We wanted to size the opportunity in shared living all-up. Let’s start with some general shared housing trends in the US.

First, let’s talk about how many homes in the US are apartment complexes in the first place. According to the US Census Bureau, 7% of all homes in the US are condominiums, and 11.8% of homes in the US have 10 units or more in the structure. In fact, 3.8% of US homes have 50 or more units in the building – this number was much higher than we expected!

What we’re really after, though, is how many homes are on the rental market. We learned that 3% of US homes – that’s 9.4M households – are for rent at any given time, on average. Of all rental homes, only 17% are currently rented out, leaving 83% – or 7.9 M homes – currently up for rental at any given time.

Next we wanted to know how many roommates we should match together at a time. Here are the homes on a rental market broken down by number of bedrooms in the unit.

Number US rentals by bedroom

This data shows that 2-bedroom rentals are the most common, comprising 3.9M households currently on the market in the US. We listened to data like this to focus our efforts on 2-person households (you + a roommate).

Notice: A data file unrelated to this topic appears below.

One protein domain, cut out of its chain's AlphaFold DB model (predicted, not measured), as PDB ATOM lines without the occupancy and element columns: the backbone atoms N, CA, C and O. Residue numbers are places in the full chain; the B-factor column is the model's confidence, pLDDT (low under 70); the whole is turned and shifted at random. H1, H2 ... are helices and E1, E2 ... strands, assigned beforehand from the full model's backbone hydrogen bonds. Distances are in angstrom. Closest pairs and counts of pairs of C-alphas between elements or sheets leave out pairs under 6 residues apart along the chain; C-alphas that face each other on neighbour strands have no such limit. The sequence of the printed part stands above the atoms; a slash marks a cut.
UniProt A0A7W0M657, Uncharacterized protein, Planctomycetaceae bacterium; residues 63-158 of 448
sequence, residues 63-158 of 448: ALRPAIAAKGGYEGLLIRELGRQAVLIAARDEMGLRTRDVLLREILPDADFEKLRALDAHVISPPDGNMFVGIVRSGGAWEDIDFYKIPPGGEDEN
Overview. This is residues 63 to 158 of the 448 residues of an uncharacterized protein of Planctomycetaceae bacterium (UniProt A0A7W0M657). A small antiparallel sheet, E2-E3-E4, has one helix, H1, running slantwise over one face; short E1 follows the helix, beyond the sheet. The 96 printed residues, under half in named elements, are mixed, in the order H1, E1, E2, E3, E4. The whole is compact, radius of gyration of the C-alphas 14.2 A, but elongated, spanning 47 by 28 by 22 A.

Okay, so those are the households, but how about from the people perspective? For instance, some roommates are also homeowners, so households don’t tell the complete story. What about the stats on the number of potential roommates?

The People

A common roommate-finding scenario is someone who has just moved to a new place. According to the Pew Research Center, a whopping 11.9% of Americans have moved to a new community in the past year (known as the “annual migration rate”). Of these, 40% of these new residences were apartments – that is, 4.3% of Americans (13.6M) move into a new apartment in a brand new community each year. That’s a lot of turnover!

Why do people move? The biggest single factor is for better job opportunities (44%). Education and current geography of the people themselves are the largest differences between who moves and who stays put. College graduates and those who dwell in cities, suburbs, and small towns are more likely to move, and move farther away. What’s more, 26% of Americans have no extended-family members living within an hour’s drive of them. This drives the importance of friends and roommates as a surrogate “family,” with true relatives far away. Finding the right roommate is a high-stakes decision!